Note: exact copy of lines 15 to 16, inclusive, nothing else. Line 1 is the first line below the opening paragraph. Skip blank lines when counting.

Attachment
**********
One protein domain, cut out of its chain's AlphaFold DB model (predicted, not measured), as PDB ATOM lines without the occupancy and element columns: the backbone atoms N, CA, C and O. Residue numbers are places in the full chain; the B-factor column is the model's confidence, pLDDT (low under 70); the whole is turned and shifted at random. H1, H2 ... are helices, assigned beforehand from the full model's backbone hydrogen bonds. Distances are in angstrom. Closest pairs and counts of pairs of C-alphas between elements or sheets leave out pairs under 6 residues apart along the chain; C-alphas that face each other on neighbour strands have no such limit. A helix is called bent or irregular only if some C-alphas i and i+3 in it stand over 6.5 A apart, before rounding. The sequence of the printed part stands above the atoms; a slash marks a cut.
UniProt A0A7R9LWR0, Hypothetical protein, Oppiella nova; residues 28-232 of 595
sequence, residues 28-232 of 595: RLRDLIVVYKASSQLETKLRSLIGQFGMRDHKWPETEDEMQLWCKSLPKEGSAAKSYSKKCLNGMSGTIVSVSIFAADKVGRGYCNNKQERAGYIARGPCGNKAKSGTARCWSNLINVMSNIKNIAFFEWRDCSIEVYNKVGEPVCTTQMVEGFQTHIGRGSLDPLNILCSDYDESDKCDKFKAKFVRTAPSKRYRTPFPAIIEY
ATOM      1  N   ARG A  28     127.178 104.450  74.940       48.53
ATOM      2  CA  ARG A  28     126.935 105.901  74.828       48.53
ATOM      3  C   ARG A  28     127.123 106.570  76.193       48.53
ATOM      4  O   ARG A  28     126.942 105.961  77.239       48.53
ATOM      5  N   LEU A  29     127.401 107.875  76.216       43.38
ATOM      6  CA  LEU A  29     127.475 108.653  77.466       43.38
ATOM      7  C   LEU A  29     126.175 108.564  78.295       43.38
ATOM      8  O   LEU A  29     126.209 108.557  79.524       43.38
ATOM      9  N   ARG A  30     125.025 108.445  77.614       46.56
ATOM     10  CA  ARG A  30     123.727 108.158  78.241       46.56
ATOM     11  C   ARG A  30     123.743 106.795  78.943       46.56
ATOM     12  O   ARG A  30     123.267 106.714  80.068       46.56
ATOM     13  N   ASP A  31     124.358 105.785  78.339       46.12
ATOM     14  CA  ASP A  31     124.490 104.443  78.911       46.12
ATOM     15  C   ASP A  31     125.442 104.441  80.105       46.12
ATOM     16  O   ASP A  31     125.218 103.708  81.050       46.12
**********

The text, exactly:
ATOM     13  N   ASP A  31     124.358 105.785  78.339       46.12
ATOM     14  CA  ASP A  31     124.490 104.443  78.911       46.12